A Hong Kong Chinese birth cohort study  challenged the premise that clinically significant differences do not exist between growth patterns of a Hong Kong population and the WHO 2006 Growth Standards by demonstrating clinically significant differences in body size. The researchers described Hong Kong as an affluent society where children have been traditionally treasured and enjoy an optimal nurturing environment, although the breastfeeding rate was low.
The present study examines whether the new WHO Growth Standards are applicable to a Japanese population.
Materials and methods
We studied the 2007–2013 Tokyo Public Child Care Center Survey data based on length/height and weight measurements as collected each month by the regional government. Data included length/height and weight at birth and at, 6, 9, 12, 24, 36, 48 and 60 months. Length and weight at birth were obtained from records in the Mother-Child Booklet (government issued health passport); subsequent length/height and weight were measured, by childcare personnel using a standardized technique and equipment to 0.1 cm and 0.1 kg, respectively. There were 6455 children (3430 boys and 3025 girls) who were followed for the entire period, and a total of 99,736 measurements in boys and 86,669 measurements in girls (the observations above +3 SD and below −3 SD of the sample median were excluded, following the WHO 2006 Growth Standards ).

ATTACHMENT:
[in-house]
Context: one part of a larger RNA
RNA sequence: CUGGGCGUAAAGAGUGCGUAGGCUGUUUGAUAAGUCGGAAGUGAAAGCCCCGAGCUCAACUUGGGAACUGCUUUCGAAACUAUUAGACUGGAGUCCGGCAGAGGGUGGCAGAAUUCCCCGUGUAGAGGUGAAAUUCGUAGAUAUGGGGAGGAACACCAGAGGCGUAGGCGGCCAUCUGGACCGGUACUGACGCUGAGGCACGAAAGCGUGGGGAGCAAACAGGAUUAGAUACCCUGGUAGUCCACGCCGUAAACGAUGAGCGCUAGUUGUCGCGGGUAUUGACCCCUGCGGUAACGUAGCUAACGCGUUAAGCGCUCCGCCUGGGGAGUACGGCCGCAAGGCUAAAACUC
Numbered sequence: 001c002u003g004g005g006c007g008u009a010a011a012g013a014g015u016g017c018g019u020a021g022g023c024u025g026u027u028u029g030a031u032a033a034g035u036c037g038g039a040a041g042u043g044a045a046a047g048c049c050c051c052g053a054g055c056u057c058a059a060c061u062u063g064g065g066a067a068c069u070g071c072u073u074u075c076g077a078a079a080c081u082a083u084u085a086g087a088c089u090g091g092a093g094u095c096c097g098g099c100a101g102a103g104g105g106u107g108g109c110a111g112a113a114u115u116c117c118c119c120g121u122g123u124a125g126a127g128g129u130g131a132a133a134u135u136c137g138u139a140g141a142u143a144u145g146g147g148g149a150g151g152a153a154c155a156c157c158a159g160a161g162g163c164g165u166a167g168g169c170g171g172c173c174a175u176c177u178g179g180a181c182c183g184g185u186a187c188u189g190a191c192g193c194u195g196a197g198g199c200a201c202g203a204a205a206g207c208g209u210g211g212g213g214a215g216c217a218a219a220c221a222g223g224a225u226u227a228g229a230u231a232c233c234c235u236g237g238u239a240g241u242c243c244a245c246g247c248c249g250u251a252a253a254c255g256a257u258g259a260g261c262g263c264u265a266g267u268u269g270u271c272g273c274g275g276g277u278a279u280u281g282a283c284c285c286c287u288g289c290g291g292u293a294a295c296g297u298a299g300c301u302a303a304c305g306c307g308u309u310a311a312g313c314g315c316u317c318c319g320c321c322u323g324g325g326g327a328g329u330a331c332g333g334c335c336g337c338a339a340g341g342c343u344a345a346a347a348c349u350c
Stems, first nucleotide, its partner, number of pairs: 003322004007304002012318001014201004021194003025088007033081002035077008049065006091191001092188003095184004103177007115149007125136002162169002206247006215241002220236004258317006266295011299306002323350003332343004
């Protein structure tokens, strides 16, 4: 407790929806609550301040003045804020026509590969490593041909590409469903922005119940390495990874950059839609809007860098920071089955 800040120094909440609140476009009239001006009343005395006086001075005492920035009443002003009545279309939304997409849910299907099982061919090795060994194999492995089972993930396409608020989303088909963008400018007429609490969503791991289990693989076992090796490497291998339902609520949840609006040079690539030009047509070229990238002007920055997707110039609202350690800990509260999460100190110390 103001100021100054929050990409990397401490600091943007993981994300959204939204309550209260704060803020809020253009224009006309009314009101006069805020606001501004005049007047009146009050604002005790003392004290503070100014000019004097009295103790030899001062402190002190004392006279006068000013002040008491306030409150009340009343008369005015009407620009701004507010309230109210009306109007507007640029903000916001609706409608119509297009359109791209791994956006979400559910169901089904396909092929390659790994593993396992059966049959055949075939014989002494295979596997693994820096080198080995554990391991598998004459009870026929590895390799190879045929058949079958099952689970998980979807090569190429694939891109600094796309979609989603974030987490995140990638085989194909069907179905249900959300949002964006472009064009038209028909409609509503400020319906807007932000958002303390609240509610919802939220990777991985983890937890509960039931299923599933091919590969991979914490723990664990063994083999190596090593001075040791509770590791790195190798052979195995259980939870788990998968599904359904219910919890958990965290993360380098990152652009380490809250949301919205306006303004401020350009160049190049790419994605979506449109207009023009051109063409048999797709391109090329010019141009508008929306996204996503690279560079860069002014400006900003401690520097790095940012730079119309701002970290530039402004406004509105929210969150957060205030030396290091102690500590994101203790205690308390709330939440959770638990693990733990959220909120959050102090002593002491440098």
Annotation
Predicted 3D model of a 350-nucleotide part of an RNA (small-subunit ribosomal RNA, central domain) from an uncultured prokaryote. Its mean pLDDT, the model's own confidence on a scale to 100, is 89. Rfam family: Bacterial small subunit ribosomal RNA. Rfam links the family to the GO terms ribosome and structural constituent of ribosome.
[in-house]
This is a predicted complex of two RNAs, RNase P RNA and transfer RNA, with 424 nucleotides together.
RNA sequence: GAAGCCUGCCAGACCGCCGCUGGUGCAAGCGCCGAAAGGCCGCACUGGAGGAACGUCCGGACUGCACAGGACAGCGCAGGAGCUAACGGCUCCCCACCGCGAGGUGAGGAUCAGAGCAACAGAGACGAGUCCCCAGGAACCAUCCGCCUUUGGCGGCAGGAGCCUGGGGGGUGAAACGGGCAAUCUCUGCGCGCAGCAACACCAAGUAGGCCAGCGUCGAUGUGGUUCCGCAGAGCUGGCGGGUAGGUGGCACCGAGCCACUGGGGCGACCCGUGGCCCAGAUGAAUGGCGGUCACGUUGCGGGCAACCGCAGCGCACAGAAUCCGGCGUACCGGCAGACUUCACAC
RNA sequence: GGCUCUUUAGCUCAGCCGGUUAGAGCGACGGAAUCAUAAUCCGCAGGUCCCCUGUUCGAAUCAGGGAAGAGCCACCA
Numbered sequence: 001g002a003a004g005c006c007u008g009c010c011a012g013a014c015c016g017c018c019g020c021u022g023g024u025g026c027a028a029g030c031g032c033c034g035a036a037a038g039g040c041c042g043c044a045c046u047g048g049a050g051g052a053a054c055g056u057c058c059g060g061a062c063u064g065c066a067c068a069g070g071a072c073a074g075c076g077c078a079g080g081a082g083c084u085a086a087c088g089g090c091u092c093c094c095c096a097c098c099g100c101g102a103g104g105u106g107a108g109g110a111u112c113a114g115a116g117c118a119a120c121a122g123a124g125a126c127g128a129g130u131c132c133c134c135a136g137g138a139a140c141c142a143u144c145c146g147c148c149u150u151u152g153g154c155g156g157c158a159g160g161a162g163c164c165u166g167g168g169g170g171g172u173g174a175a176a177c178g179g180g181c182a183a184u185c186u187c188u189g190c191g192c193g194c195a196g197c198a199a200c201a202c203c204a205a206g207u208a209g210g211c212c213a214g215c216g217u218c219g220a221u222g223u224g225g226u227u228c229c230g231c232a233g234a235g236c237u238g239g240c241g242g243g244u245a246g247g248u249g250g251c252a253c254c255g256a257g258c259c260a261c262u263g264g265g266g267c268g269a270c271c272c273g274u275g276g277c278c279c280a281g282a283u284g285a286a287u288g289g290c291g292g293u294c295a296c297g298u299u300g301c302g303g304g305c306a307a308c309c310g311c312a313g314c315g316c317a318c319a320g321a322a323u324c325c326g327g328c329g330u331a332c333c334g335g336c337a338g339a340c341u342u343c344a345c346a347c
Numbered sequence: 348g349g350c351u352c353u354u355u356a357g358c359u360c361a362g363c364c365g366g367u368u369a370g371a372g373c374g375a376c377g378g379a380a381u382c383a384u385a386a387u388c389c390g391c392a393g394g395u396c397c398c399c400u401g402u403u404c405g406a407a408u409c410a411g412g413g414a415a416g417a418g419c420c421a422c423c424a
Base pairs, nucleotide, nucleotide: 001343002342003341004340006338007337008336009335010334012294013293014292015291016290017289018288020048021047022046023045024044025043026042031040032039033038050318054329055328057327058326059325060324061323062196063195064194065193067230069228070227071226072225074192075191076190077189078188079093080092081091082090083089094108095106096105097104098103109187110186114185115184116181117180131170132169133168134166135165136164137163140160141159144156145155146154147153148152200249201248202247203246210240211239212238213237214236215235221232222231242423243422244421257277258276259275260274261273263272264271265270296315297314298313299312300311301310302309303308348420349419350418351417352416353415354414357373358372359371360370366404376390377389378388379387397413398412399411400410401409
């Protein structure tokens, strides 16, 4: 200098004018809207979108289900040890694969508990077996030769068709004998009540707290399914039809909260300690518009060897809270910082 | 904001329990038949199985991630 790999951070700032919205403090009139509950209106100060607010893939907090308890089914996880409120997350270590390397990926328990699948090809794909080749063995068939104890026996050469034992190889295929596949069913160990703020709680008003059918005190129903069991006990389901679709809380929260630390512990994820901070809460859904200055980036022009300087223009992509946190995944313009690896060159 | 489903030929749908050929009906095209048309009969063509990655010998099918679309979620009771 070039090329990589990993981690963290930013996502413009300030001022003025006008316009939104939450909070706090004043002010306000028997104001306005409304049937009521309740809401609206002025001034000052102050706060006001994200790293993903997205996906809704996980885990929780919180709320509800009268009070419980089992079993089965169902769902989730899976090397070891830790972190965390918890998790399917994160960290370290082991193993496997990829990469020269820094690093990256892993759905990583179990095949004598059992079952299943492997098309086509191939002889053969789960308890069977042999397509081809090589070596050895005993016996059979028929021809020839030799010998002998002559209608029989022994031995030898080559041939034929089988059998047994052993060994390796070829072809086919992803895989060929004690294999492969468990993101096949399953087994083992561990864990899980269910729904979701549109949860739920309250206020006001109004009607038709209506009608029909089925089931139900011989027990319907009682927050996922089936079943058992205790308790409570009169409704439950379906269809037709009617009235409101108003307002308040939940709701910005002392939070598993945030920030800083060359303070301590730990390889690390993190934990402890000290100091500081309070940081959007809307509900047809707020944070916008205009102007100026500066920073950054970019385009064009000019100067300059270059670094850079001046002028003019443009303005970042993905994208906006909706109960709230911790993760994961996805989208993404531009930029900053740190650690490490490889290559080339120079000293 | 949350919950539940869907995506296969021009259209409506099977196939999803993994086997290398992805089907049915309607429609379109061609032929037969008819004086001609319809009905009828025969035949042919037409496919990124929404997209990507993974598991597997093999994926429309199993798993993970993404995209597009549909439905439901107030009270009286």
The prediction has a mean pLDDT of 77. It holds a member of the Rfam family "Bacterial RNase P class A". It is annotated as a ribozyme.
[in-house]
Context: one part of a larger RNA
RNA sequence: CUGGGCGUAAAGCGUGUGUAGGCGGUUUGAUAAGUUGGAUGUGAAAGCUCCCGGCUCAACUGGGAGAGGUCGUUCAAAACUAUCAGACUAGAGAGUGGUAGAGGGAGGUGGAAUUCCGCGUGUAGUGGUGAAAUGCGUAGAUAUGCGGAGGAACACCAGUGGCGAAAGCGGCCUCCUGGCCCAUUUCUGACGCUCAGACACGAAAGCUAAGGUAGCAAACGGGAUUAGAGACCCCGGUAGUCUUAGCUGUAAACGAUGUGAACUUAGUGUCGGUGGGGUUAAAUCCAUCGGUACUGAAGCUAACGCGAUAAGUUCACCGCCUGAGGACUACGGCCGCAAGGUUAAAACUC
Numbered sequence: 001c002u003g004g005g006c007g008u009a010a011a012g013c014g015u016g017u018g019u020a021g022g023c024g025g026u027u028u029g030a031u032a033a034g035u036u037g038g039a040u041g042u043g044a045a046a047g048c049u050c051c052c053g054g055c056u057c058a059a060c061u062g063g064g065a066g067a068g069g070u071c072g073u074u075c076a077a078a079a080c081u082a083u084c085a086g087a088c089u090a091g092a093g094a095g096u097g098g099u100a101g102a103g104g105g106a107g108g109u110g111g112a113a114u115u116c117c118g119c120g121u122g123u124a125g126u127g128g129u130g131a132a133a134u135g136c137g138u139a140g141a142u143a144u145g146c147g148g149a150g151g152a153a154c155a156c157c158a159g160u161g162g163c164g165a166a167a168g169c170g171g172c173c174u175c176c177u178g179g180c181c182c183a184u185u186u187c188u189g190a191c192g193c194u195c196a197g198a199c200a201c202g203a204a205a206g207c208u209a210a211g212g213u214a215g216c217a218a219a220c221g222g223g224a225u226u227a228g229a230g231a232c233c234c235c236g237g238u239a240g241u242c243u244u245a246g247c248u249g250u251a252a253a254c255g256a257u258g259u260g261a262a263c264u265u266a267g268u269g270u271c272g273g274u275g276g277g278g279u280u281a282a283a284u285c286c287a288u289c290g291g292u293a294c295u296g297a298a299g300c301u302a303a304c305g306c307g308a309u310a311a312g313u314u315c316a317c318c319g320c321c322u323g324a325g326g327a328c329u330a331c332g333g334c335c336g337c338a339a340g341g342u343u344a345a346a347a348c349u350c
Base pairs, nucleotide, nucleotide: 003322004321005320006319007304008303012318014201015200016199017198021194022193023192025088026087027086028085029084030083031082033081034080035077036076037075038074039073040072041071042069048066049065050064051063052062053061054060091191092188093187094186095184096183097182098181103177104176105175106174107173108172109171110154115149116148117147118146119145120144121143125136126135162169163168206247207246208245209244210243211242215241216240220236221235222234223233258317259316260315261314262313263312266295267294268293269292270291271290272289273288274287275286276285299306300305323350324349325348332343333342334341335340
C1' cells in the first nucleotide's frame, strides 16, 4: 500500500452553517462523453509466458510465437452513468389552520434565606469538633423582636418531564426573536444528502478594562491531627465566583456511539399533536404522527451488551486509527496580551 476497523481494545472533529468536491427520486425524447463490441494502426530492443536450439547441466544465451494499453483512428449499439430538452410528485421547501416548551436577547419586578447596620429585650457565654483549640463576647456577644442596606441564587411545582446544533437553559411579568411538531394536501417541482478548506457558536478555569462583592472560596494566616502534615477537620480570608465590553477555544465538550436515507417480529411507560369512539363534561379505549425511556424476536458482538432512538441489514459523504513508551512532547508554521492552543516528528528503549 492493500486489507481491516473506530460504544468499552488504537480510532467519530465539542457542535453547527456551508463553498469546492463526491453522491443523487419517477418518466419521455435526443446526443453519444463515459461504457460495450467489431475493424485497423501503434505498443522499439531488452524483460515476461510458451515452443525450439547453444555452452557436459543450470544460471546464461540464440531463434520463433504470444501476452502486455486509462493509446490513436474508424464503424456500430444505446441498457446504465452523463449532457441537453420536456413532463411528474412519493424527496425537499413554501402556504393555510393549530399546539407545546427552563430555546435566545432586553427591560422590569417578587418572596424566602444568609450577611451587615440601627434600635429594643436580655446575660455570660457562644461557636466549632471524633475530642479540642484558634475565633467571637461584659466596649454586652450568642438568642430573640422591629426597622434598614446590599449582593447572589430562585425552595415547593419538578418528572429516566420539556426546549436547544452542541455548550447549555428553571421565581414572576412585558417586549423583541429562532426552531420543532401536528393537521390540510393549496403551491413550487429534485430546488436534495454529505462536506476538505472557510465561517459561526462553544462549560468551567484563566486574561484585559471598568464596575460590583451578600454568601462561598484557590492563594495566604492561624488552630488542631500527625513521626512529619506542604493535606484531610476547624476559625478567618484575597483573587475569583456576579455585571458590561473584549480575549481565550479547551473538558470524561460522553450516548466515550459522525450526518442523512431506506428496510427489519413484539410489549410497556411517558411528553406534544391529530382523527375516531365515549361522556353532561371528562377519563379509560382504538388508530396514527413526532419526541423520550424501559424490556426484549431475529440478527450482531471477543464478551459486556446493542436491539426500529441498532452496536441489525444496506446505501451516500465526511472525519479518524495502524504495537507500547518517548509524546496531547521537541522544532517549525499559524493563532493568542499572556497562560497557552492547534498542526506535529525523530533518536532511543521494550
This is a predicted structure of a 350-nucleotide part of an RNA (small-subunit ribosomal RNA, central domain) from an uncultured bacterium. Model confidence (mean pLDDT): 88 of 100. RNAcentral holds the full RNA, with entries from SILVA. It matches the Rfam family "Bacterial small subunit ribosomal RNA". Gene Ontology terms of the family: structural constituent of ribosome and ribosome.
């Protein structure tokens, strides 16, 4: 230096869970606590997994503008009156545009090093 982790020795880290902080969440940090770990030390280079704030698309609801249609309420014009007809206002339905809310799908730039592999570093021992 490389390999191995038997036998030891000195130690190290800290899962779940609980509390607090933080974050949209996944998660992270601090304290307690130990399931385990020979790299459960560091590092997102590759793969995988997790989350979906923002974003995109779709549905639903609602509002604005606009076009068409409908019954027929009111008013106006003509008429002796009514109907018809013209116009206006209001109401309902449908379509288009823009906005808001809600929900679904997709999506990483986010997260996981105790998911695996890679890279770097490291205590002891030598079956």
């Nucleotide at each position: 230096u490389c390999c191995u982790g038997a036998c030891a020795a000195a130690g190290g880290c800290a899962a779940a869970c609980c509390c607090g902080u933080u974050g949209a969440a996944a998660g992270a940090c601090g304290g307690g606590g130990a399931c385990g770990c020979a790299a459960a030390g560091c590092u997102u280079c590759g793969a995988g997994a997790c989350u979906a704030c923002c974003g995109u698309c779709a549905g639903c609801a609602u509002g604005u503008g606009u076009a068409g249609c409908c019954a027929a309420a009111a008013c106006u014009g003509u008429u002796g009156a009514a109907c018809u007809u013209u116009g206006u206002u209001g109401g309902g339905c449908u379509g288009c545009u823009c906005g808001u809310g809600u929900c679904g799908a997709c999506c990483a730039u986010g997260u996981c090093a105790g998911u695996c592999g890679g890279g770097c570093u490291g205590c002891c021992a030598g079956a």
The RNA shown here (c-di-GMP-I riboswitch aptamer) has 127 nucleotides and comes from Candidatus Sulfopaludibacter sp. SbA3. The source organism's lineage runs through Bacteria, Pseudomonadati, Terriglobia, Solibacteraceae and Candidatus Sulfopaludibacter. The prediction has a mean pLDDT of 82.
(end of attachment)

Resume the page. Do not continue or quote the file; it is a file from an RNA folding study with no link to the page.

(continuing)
This study, based on the secondary analysis of data without individually identifiable information, was approved by the regional Ethics Committee.